Do you notice their arms, hands, fingers—entire bodies—desperately longing to be held within their mothers’ and fathers’ warm, comforting embraces?
Are you seeing them now?
Are you hearing what their ears are straining to hear? Will you reach out to let them cup your ears with their hands?
Will you do so, lest any remaining deafness to their plight fail to reach beyond the clamor of the clanking steel encasements to which their universe is abruptly crashing in?
Are you listening to them now?
Oh? you say—
Isn’t it better to be temporarily boxed-in a converted Walmart Super Store than facing the mortal dangers of those pitiless desert trails their feet have trod, only to reach the end from which they began and to which they’re deathly afraid they’ll be forced to return again?
Are you seeing them now? Are you moving yet?
Are you seized by their frenzied screams, their panicked sobs, their sunless morning groans, their midnight whimpers? Do you feel the knots gnawing at their stomachs, the tremors wracking their bones?
Are you listening to them now? Are you moving yet?
From where they lie flat, bivouacked upon cement-hardened floors where once stood shelves of teddy bears and little girls’ fancy dolls and little boys’ play plastic pistols, is there anyone from afar who can be trusted to know exactly where they are?
Speaking no English, with no one around to translate what’s impossible to understand without taking hold of Mommy’s or Daddy’s consoling hand, they have no earthly idea either where they are, or possibly or likely what shall become of them.
Are you seeing them now? Are you moving yet?
Caught like a fish flailing in the Orwellian night-troller’s dragnet, how shall they escape the captor’s merciless grip?
Is there an interlocutor of sure and certain voice, of undeterred demeanor, refusing to take no for an answer, standing erect before the oppressor, demanding release, demanding justice where there is no mercy, and mercy where there is no justice?
In a crisis of such colossal proportion, indubitably the courtiers of power and captains of commerce would attune their ears, would they not, and not only to the routine reciprocities and perquisites they grant one another?
Might they even go so far as to align themselves with the prophet’s call to afflict the comfortable and to comfort the afflicted?
Indeed, moved of conscience by the poor Lazaruses of the world begging at their doors, hammering at their souls, asking but for a tiny morsel of the opulence that pledges the liberty of the CEO, the senator, the congressman to fly over mountainous terrains and scorching desert borders to land upon sea-island paradises, where to be famished is to be without scruples, docked in a 90-foot yacht, drinking the last twilight martini until breakfast is served.
The fact is—the ancient prophet Isaiah has more yet to say today by way of deliverance of the captives, of the migrants crawling across the margins of our beneficence, than all the king’s men lumped together, prostrating themselves, bodies and souls, before the king’s tower and before the king’s power.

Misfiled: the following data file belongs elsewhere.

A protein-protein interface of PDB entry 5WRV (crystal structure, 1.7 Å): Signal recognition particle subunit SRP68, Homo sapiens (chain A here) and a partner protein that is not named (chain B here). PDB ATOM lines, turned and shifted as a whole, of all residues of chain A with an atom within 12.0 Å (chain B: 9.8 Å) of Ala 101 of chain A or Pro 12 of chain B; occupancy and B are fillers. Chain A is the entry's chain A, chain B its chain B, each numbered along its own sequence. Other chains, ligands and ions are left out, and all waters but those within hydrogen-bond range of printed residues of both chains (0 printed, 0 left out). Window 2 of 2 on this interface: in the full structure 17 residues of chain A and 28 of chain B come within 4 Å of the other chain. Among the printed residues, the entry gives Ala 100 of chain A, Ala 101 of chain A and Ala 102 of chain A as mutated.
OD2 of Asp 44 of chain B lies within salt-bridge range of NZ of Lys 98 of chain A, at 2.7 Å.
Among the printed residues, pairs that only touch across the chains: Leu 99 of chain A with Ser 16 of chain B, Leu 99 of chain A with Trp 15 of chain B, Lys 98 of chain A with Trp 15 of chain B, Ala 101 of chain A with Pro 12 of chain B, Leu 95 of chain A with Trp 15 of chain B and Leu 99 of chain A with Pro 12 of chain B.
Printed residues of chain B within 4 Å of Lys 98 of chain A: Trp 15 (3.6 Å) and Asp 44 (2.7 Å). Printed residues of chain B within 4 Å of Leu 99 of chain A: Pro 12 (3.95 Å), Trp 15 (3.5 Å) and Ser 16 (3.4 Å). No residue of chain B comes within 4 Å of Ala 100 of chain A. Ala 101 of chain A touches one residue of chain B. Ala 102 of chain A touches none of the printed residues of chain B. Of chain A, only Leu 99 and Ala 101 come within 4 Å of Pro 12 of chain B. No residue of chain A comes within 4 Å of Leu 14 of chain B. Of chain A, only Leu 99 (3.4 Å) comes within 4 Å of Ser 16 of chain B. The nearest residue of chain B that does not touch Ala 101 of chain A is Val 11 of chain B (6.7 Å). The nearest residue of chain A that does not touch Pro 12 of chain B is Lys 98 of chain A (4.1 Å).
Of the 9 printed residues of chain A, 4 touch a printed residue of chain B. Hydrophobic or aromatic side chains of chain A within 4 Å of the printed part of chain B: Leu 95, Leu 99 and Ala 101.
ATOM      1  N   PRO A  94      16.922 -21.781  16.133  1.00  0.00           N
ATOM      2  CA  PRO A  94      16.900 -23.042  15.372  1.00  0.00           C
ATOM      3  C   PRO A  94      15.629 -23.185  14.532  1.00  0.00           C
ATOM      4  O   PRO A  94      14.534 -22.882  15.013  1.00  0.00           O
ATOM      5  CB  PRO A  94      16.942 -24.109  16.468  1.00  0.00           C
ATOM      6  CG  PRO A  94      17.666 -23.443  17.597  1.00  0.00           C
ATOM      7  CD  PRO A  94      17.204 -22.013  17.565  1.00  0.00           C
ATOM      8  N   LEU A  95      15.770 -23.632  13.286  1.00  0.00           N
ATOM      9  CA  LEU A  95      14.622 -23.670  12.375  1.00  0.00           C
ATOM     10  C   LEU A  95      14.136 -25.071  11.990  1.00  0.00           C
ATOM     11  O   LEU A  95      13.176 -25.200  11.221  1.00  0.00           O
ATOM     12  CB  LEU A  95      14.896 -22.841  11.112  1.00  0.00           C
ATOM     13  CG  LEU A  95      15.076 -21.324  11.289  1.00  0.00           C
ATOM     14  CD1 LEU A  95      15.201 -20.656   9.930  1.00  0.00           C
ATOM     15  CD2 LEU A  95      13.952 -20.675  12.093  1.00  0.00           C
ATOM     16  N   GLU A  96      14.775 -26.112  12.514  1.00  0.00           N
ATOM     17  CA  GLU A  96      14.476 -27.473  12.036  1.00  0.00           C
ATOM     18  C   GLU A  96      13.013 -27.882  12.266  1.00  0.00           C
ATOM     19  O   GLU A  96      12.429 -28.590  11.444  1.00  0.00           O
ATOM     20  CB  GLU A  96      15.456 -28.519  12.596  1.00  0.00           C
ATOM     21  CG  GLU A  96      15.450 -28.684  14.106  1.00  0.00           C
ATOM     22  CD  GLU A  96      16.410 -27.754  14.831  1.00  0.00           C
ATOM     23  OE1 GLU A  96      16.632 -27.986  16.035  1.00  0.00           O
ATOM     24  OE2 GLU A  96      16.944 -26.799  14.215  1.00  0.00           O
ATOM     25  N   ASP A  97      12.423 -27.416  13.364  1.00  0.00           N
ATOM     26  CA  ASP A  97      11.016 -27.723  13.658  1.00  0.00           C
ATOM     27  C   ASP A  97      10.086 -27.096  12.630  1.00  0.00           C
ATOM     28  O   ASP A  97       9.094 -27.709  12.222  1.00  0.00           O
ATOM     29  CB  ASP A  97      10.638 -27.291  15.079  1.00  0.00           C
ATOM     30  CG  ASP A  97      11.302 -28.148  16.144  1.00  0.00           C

Are you listening now? Are you moving yet?
“Can the prey be taken from the mighty, or the captives of a tyrant be rescued?” asks the prophet Isaiah.
“Surely, thus says the Lord: Even the captives of the mighty shall be taken, and the prey of the tyrant be rescued, for I will contend with those who contend with you, and I will save your children” (Isaiah 49:25).
Are you listening now? Are you moving yet?
Let your eyes shine light upon those distraught, downcast, delirious mothers and fathers of lost progeny. Curry the favor of your understanding of the meaning of their furrowed brows buried in hands whose palms and fingers are bled raw of grief from grasping at dreams as elusive as mirages in the Chihuahuan desert sands.
Observe their dry lungs heaving with the unquenchable thirst of lament. Place your ears against their pounding hearts gripped by the paralyzing thought that they may never, ever again see their very own flesh and blood.
Are you listening now? Are you moving yet?
Will those of us, free as we are, situated in relative security where we are, sit idly by as though we are spectators of a Fox News gladiatorial media event in a postmodern Roman coliseum?
Or, for that matter, bystanders along the route of an imperial military parade marching down Constitution Avenue in tribute to a postmodern Caesar?
Is this how the great white whale promises to make America great again?
Are you listening now? Are you moving yet?
Will we lift our voices opposite to silencing them, to declare that as a people of faith worthy of being called faithful to those among us treated unfaithfully, we shall rise to address this appalling nightmare and mobilize ourselves forthrightly?
If this matter be entirely too thorny, or complex, or fearful in which to imagine yourself, then permit yourself to imagine this.
Imagine it is your cry for refuge from pestilence and persecution that is summarily cast behind iron prison bars.
Imagine it is your dream for freedom-at-last dressed up in orange penal garb.
Imagine it is your God-given dignity that is standing naked before judges who are obliged, not first of all to honor and serve your sacred humanity but rather to enforce repressive laws devised by the privileged and powerful to trammel upon your very existence, because they see themselves to be superior to you, and you inferior to them.
Are you listening now? Are you moving yet?